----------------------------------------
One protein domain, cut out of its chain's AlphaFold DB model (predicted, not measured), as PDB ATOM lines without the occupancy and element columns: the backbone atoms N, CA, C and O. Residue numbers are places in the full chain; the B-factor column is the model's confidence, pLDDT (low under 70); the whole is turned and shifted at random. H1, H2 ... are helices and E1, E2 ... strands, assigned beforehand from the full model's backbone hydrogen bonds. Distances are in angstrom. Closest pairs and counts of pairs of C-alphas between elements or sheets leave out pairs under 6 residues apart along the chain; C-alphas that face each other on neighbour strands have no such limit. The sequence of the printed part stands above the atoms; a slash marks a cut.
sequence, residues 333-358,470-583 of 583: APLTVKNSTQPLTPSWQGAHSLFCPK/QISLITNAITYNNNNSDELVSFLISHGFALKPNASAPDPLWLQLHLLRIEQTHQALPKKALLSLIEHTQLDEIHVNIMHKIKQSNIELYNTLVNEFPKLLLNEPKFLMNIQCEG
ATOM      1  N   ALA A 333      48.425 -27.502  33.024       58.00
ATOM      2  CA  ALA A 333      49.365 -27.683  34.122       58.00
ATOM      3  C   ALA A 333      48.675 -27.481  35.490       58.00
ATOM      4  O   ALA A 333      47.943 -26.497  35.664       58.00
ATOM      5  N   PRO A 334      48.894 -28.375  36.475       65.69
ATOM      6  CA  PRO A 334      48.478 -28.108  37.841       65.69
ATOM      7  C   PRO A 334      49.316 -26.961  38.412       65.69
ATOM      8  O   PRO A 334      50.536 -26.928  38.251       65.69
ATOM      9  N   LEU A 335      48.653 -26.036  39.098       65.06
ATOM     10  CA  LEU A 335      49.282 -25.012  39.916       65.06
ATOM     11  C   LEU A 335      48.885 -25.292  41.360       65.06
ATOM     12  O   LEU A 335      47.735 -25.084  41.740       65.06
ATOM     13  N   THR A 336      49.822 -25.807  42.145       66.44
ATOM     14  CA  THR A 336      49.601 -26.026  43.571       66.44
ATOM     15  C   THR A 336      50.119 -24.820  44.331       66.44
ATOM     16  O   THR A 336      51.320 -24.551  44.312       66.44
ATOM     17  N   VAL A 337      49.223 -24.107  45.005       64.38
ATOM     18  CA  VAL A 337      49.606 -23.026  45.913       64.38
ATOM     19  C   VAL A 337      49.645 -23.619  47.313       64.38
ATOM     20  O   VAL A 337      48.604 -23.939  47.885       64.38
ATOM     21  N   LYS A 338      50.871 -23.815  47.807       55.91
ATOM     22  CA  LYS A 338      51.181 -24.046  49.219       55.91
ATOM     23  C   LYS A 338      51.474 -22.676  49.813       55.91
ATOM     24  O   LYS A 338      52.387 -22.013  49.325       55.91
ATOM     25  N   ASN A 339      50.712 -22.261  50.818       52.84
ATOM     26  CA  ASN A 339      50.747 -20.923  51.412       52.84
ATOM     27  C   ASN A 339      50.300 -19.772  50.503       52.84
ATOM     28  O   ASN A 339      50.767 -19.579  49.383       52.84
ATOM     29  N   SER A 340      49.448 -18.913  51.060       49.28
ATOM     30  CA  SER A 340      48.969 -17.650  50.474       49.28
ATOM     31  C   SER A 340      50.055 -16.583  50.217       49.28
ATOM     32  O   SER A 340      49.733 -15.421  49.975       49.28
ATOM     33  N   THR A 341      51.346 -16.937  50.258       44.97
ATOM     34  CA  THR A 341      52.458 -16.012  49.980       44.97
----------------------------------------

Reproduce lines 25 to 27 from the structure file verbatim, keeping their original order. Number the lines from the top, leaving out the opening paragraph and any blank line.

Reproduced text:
ATOM     24  O   LYS A 338      52.387 -22.013  49.325       55.91
ATOM     25  N   ASN A 339      50.712 -22.261  50.818       52.84
ATOM     26  CA  ASN A 339      50.747 -20.923  51.412       52.84